Publication Date: January 3, 2012
WHERE FROGS DON'T CROAK IN THE WINTER
for the little boy with the sad eyes and the lady on the corner talking to the moon - the lonely and the simple are the closest to God.
Fanny hesitated and said barely above a whisper, "You have to help me find my heart, somebody stole my heart."
I remembered my first love. It was so long ago no image of her face remains, only a distant feeling, a feeling so dim it barely glows, but still a warm, happy feeling. But, even feeling warm, I couldn't think of anything to say. Fanny, I can't find my own heart didn't sound right.
"You have to help her, Roosevelt," my Guardian Angel said. "A person without a heart is nothing. Ask the Scarecrow?"
I wanted to tell her - Fanny, we all have a heart - it's there, we only have to hold onto it during this life. I feel like holding her. Telling her stories. Telling her the Wicked Witch of the North has flown away. But, as usual, I couldn't express my feelings.
Fanny stood up and took my hand. Fanny's hand is warm, warm like the inside of a fur-lined glove, warm like a mother's hand on the forehead of a sick child. She pulled me up and I followed her, hand in hand, to the room with the empty dome. Fanny released my hand and pointed at the glass dome. "There was a heart in there, a small diamond heart on a white gold chain that belonged to my grandmother. She gave it to my mother who gave it to me. Somebody stole it sometime yesterday." Her words were low and distant, mysterious, filled with longing and sadness.
"How much was it worth?" I asked.
"Not much, maybe a couple of hundred dollars, but it was special, it was my heart."
She turned from the table and I followed her. We went outside through the front door and walked around the house. On the side of the house is a set of steps leading to the porch. Beside the steps were two coal black cats. They were frozen solid and laid out back to back on their sides. Their legs were stretched out straight. What didn't seem like enough blood from their cut throats stained the snow. "Who ever stole my heart also killed my cats and put them here," Fanny said, holding back a sob.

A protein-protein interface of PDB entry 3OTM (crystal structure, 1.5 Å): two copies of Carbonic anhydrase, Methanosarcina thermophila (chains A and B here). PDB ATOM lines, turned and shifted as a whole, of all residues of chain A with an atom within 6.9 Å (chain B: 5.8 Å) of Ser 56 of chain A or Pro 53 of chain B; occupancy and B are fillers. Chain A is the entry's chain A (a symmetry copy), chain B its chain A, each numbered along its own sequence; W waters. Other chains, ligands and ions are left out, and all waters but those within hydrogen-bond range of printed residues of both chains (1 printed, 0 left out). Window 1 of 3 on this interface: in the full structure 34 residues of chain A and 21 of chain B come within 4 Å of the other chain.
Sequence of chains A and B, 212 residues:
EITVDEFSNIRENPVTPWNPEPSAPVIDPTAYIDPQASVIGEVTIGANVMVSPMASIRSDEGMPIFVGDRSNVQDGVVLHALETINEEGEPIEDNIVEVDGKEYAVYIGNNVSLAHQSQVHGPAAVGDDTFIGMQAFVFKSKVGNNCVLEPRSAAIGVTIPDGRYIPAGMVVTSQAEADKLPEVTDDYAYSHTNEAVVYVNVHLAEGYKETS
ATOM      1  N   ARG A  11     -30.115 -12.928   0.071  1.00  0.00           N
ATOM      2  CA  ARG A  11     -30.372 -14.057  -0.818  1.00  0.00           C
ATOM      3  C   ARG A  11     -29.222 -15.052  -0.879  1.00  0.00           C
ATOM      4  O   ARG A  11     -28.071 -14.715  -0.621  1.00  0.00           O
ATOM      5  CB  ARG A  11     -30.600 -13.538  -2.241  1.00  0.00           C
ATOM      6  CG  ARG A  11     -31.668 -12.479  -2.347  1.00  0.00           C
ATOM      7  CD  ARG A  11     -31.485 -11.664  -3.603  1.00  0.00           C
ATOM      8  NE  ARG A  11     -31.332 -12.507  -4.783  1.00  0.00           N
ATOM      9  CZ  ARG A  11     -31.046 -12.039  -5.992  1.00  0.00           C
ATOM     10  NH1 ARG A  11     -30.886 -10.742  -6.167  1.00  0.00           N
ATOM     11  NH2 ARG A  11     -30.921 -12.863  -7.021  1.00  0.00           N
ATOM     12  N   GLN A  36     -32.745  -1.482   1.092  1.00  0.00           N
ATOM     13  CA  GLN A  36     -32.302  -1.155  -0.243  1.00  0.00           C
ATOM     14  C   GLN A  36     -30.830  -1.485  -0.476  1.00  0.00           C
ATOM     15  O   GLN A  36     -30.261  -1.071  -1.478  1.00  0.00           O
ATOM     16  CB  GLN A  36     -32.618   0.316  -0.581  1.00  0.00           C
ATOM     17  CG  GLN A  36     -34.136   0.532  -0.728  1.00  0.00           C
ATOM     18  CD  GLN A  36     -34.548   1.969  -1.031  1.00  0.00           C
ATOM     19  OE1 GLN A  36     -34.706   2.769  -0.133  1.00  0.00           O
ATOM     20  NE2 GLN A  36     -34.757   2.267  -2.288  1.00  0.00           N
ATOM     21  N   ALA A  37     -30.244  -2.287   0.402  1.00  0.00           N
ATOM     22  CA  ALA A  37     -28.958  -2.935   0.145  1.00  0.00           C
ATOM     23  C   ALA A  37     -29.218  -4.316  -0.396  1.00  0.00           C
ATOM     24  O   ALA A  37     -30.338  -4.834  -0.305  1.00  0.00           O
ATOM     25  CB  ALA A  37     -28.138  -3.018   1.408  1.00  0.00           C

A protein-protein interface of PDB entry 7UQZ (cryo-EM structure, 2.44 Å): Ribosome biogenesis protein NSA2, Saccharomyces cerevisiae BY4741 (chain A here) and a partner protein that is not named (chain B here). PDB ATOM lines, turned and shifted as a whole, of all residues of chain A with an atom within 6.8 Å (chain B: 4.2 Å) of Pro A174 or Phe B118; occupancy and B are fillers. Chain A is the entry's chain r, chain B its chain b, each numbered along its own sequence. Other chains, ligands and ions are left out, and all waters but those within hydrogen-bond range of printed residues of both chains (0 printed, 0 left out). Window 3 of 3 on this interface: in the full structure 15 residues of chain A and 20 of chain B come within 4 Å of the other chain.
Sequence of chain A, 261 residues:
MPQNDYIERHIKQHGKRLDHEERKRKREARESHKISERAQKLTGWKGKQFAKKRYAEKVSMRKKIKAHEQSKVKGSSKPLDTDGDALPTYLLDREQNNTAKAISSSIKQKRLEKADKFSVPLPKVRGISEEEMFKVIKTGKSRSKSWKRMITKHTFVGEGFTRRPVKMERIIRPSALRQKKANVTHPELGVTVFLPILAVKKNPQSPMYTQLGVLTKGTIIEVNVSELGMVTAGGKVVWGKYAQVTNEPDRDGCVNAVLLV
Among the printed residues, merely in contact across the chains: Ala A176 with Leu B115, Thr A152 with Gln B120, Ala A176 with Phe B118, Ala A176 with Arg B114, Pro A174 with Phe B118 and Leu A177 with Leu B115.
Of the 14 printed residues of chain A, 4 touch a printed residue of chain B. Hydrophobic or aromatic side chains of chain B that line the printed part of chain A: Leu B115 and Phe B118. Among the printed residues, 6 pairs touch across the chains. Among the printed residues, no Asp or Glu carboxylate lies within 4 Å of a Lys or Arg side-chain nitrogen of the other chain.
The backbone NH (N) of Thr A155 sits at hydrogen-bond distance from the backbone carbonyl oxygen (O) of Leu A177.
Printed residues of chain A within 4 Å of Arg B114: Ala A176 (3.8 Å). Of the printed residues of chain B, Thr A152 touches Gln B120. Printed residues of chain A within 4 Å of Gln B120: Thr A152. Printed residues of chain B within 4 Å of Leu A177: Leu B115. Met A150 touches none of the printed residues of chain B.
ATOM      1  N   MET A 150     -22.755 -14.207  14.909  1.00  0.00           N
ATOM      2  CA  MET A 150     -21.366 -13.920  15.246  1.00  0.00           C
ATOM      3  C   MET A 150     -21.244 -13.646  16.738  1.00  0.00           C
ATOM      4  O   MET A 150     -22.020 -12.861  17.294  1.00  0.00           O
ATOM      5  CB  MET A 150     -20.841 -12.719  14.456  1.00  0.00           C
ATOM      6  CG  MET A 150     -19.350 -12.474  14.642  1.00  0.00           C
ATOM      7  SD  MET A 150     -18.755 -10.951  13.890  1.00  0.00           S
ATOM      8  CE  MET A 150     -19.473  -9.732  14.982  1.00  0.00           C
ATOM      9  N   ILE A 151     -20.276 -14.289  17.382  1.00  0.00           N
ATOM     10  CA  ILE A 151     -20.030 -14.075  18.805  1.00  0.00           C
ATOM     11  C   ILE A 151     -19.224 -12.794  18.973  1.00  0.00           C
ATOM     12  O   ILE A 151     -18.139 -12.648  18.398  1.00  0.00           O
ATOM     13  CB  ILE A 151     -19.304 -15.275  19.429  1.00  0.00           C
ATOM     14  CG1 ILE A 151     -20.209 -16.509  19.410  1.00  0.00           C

I feel her loss. I feel her sadness. I wondered who would be vile enough to kill her cats. It made me angry. I swore to myself I would find the culprits. In a small town it couldn't be that hard to find the killer or killers and recover the diamond.
Fanny turned to face me. Two teardrops were frozen on her face. I reached out and touched them gently and they fluttered to the ground like ice butterflies. "You are a good man, Roosevelt," my Guardian Angel said, "Even if you are a jerk most of the time."
"You'll help me?" Fanny asked.
"I'll do my best," I promised her. "For all the lost hearts, I'll do my best."
A lonely smile creased Fanny's face. I suddenly had an eerie feeling in my stomach. It felt like the grim reaper was beckoning me. I wondered if I could get killed over a lost heart and two dead cats.
"You bet your booty," my Guardian Angel said.